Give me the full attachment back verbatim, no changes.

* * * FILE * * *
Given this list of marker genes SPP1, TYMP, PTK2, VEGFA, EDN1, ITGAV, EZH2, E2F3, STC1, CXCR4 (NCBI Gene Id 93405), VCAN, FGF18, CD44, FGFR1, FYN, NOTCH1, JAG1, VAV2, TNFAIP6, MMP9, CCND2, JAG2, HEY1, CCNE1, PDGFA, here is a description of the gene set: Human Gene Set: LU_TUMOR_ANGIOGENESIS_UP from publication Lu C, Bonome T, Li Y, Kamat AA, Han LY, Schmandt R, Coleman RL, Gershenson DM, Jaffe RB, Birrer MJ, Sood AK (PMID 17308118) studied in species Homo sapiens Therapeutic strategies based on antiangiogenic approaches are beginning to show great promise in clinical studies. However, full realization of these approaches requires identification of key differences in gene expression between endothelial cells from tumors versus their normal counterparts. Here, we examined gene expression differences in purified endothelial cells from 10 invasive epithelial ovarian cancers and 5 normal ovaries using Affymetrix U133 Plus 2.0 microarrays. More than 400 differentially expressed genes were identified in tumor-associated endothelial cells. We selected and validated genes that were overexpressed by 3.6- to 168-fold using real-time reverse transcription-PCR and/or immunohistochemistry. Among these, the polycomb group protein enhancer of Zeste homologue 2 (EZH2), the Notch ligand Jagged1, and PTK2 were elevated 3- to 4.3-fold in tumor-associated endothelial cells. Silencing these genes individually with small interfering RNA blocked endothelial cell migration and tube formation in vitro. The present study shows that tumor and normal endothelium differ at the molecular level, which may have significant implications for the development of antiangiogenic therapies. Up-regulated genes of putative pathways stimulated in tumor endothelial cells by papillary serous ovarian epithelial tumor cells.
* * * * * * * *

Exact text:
Given this list of marker genes SPP1, TYMP, PTK2, VEGFA, EDN1, ITGAV, EZH2, E2F3, STC1, CXCR4 (NCBI Gene Id 93405), VCAN, FGF18, CD44, FGFR1, FYN, NOTCH1, JAG1, VAV2, TNFAIP6, MMP9, CCND2, JAG2, HEY1, CCNE1, PDGFA, here is a description of the gene set: Human Gene Set: LU_TUMOR_ANGIOGENESIS_UP from publication Lu C, Bonome T, Li Y, Kamat AA, Han LY, Schmandt R, Coleman RL, Gershenson DM, Jaffe RB, Birrer MJ, Sood AK (PMID 17308118) studied in species Homo sapiens Therapeutic strategies based on antiangiogenic approaches are beginning to show great promise in clinical studies. However, full realization of these approaches requires identification of key differences in gene expression between endothelial cells from tumors versus their normal counterparts. Here, we examined gene expression differences in purified endothelial cells from 10 invasive epithelial ovarian cancers and 5 normal ovaries using Affymetrix U133 Plus 2.0 microarrays. More than 400 differentially expressed genes were identified in tumor-associated endothelial cells. We selected and validated genes that were overexpressed by 3.6- to 168-fold using real-time reverse transcription-PCR and/or immunohistochemistry. Among these, the polycomb group protein enhancer of Zeste homologue 2 (EZH2), the Notch ligand Jagged1, and PTK2 were elevated 3- to 4.3-fold in tumor-associated endothelial cells. Silencing these genes individually with small interfering RNA blocked endothelial cell migration and tube formation in vitro. The present study shows that tumor and normal endothelium differ at the molecular level, which may have significant implications for the development of antiangiogenic therapies. Up-regulated genes of putative pathways stimulated in tumor endothelial cells by papillary serous ovarian epithelial tumor cells.